Monitoring Oracle Database

Monitoring Oracle Databases and Analysing Bottlenecks with AgileLoad

This video describes the set up and use of the Oracle monitor / collector and anomaly detector in Agile Load. In this case we set up the Oracle collector template and use another install of AgileLoad to collect the data from the database. This distributed implementation can be useful for monitoring databases where a firewall is between your machine and the target, or like in this case, the Oracle client libraries provided by Oracle do not work on the operating system you are using on your machine and you need to choose another machine with a supported OS to do the monitoring.

This video is focused on Monitoring Oracle with AgileLoad.  AgileLoad is more than just a performance testing tool.  Of course, it has a powerful monitoring capability for performance engineering.

You need an Oracle server of course and the Oracle client installed in the machine where you want to do the monitoring.

The information you are going to need about the Oracle instance is the Alias, the Host, Oracle version, Service Name, Login and Password, and a port which is usually 1521.  The Login must have system privileges for this to work correctly.

How to setup a performance monitor for Oracle

The monitor in this case isn’t going to be be running from the AgileLoad Center.  What we are going to do is run the monitor from a different place in the network.  You will see how to set the monitor up and then we will choose a different IP address to monitor from.  So in fact, you can think of this as using a Oracle Monitoring Probe on a network to get the information back; and that can be useful to bypass problems like firewalls between you and the target that you want to monitor; or in this case, we are monitoring Oracle 8 hence the client libraries don’t work on Windows 7 so we needed to install our collector, our monitor on an XP machine that we then thought you to relay the information back from.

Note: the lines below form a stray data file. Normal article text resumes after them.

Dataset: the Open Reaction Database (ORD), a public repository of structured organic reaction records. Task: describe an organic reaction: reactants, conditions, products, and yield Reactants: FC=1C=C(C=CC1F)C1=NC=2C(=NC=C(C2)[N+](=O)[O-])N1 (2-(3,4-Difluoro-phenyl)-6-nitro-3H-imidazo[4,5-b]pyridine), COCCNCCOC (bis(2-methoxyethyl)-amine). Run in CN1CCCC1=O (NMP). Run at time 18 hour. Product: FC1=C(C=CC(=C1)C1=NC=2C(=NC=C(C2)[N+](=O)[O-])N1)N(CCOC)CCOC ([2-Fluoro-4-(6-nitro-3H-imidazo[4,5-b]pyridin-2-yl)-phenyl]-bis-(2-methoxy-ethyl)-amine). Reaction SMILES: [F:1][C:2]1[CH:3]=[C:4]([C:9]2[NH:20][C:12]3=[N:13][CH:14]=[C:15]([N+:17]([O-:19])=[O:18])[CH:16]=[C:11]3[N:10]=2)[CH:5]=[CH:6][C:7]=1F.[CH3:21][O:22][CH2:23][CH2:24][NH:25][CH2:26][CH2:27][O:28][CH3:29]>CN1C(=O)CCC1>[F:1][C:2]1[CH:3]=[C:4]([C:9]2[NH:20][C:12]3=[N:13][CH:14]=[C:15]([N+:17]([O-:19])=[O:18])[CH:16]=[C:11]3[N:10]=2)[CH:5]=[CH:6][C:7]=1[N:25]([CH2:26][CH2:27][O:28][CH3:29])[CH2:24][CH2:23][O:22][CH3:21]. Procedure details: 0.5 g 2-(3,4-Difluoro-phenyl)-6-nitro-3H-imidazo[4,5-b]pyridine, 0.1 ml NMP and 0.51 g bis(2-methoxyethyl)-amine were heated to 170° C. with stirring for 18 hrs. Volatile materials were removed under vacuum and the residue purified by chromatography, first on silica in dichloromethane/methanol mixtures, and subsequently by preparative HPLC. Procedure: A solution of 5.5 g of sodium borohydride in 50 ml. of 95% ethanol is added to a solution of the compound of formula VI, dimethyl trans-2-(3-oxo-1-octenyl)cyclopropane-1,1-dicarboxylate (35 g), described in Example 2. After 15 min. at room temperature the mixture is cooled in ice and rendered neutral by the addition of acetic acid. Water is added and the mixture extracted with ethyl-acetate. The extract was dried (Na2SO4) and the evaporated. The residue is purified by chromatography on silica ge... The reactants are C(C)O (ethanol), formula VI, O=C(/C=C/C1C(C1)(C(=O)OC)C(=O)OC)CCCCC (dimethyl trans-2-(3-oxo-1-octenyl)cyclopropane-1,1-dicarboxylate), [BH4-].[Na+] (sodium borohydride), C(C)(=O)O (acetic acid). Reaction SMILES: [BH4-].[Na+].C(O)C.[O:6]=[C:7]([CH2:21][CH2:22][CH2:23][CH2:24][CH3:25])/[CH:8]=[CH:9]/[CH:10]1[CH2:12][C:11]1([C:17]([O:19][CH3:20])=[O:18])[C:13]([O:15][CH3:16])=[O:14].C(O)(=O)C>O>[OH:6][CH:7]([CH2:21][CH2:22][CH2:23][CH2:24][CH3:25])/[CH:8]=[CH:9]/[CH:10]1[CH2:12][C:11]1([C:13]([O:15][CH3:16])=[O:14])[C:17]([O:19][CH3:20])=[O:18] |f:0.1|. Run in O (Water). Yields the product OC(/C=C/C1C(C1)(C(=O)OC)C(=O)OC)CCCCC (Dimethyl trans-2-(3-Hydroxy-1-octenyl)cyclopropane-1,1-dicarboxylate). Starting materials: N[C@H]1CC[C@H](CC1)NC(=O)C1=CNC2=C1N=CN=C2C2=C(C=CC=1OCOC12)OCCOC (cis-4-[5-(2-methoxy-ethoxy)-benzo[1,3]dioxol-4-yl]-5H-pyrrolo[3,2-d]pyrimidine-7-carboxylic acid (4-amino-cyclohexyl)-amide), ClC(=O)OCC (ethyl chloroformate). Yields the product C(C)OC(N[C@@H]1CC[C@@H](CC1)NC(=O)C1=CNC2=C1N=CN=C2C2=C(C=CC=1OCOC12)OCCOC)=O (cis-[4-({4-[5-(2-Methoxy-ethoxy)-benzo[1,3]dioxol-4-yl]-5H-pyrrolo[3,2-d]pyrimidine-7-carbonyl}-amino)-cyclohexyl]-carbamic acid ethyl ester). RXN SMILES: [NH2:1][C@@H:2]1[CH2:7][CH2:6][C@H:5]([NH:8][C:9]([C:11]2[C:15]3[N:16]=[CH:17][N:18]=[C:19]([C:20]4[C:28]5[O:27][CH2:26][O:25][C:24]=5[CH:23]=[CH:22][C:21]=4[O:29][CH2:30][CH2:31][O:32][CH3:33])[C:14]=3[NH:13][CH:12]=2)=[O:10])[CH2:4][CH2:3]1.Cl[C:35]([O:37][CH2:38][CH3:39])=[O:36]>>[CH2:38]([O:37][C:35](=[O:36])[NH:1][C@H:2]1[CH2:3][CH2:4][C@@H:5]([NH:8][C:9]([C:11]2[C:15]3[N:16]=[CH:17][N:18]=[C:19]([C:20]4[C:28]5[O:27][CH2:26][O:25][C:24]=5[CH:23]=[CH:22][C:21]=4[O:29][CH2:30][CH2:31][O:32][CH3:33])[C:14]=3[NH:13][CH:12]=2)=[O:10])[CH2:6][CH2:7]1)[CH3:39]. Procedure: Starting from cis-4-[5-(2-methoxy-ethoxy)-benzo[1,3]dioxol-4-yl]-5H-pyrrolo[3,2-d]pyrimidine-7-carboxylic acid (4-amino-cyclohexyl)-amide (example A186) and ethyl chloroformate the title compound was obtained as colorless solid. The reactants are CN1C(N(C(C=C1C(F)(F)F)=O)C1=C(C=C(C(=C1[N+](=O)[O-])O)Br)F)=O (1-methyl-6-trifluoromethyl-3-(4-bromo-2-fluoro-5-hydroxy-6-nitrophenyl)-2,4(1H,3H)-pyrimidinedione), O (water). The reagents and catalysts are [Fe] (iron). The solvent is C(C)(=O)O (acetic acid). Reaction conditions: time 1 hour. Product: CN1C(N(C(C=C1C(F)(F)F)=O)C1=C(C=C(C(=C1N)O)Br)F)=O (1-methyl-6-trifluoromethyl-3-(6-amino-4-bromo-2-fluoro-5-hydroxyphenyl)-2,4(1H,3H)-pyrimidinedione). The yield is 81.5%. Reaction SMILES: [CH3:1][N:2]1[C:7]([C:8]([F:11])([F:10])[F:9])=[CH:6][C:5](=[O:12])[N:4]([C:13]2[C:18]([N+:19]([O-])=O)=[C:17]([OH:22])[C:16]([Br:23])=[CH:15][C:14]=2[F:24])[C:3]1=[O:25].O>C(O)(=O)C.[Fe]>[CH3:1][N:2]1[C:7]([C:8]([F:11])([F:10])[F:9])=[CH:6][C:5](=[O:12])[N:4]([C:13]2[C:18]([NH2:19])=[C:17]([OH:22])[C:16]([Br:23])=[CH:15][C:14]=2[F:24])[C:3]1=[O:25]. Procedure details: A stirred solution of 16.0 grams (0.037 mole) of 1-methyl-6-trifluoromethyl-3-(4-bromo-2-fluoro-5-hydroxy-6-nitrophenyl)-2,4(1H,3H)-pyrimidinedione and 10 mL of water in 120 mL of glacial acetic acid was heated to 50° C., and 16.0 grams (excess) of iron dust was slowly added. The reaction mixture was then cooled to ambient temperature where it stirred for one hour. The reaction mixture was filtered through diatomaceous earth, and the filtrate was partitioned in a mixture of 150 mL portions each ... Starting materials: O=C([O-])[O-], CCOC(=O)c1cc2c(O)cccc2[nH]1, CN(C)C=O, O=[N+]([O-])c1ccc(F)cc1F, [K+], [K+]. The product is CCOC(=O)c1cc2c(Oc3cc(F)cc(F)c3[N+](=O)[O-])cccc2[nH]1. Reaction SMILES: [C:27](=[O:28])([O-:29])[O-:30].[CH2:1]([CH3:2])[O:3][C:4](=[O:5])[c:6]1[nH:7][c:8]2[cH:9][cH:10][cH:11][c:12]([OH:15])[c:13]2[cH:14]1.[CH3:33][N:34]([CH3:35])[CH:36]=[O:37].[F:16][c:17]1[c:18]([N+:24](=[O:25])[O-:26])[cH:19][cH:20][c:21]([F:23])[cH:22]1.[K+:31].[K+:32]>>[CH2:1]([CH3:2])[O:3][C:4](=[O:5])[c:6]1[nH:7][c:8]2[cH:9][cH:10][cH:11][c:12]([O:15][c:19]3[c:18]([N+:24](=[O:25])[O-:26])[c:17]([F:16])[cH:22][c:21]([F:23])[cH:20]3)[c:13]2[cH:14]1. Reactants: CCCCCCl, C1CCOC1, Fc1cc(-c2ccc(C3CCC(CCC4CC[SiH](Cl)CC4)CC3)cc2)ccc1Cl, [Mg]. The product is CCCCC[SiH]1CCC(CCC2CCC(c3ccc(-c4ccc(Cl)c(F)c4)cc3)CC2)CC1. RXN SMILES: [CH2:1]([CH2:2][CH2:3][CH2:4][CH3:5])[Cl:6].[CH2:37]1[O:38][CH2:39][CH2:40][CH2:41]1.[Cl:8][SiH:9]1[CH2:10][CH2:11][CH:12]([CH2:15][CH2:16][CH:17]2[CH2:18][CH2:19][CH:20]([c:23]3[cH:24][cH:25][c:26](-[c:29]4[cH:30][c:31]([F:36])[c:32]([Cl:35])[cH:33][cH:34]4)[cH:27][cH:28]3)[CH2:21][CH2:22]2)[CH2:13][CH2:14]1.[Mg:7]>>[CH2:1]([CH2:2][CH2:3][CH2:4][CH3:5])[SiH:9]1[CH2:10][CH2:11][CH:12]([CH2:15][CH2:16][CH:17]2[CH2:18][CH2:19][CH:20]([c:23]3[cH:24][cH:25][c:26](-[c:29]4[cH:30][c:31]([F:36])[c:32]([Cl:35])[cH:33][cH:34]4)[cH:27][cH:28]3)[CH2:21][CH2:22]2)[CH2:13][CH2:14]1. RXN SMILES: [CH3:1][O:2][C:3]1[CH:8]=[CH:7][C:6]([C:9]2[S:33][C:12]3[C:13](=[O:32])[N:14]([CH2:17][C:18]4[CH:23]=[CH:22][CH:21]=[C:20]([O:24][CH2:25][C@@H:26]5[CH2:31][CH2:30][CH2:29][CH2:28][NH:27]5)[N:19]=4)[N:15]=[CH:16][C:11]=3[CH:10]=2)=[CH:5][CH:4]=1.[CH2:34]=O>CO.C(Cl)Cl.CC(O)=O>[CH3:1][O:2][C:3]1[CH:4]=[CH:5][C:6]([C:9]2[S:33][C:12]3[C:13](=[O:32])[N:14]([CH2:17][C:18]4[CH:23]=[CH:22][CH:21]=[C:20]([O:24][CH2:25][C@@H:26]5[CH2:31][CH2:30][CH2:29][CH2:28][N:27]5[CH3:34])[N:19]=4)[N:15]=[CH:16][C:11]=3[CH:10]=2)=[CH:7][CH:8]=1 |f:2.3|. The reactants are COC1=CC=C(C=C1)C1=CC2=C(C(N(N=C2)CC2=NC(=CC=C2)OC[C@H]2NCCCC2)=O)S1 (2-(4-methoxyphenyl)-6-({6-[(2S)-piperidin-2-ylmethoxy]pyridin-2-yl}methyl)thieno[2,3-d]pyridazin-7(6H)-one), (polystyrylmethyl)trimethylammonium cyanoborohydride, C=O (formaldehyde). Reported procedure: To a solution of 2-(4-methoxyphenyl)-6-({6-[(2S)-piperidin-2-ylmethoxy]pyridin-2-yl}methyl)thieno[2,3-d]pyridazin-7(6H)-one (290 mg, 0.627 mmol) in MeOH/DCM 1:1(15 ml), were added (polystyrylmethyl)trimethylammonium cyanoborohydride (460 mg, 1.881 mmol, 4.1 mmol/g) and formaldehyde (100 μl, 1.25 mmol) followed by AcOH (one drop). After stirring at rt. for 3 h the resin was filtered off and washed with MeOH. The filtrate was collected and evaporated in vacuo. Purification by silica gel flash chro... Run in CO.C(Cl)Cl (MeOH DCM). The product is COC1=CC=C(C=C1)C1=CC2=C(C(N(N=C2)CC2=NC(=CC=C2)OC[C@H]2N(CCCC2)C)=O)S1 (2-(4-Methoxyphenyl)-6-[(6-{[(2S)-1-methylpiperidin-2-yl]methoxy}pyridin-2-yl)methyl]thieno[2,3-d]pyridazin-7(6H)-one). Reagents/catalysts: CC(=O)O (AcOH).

In my test center machine, I am going to :

  • go through all programs and launch AgileLoad Test Center
  • to the repository tab
  • up to the Oracle folder and create a new Oracle monitoring profile.  
  • call this MyDB, then double clicking on that will open up the parameters for the monitoring profile where I need to put in my Alias, Host, port, Oracle version, Service Name, Login and Password, and so on.  
  • save this and close it 
  • create a job to do the monitoring. 
  • scrolling down and into the jobs folder, I can right click and create new job.  In this case, I am going to call it ORA and then I am not going to add any scripts at this point.  

I am going to drag and drop my Oracle database monitoring profile and I am going to call this CoreDB, just to give it a name for the results that come back with.  

The injector I am going to use is in fact a remote machine.  It is another machine where I have AgileLoad installed.  So I save that and then we start to run.  

How to make sense of what the Oracle monitor is telling you

Go to the Oracle folder and look at the Oracle Overview.  

On the overview screen I can see the monitoring summary and going across to the most commonly called sequel, I can see the most commonly called sequel statements.  

Using Oracle for my anomaly list,  I just click on okay and then we can see there are a number of anomalies relating to this Oracle database.  So there were some monitoring graphs that we can looked at; and if you are not an Oracle expert, this can really help you.  

So in this case, we can see there is an issue with a Oracle buffer cache ratio and we have a description down below of what you can do to improve that.  We also have an issue with direct path IO wait time; and then scrolling down ever further, we have an issue with the index fetch ratio and what we could see there is a low value.  It might mean there are a lot of table scans happening.  So this is valuable information with problems on the DBA, which help you tune your Oracle database to make sure that you are getting the best out of it.

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